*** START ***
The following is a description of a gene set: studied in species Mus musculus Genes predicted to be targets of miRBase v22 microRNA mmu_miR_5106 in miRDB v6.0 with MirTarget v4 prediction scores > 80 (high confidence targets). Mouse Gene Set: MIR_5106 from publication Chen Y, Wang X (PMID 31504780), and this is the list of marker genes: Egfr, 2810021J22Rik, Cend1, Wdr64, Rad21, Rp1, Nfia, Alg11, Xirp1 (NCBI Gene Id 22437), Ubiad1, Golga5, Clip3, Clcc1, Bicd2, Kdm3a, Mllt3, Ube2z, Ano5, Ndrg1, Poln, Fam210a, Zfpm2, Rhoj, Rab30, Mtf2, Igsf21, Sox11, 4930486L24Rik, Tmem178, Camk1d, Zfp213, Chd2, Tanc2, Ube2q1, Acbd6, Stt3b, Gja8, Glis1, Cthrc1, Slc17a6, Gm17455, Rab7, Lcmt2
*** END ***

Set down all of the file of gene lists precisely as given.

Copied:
The following is a description of a gene set: studied in species Mus musculus Genes predicted to be targets of miRBase v22 microRNA mmu_miR_5106 in miRDB v6.0 with MirTarget v4 prediction scores > 80 (high confidence targets). Mouse Gene Set: MIR_5106 from publication Chen Y, Wang X (PMID 31504780), and this is the list of marker genes: Egfr, 2810021J22Rik, Cend1, Wdr64, Rad21, Rp1, Nfia, Alg11, Xirp1 (NCBI Gene Id 22437), Ubiad1, Golga5, Clip3, Clcc1, Bicd2, Kdm3a, Mllt3, Ube2z, Ano5, Ndrg1, Poln, Fam210a, Zfpm2, Rhoj, Rab30, Mtf2, Igsf21, Sox11, 4930486L24Rik, Tmem178, Camk1d, Zfp213, Chd2, Tanc2, Ube2q1, Acbd6, Stt3b, Gja8, Glis1, Cthrc1, Slc17a6, Gm17455, Rab7, Lcmt2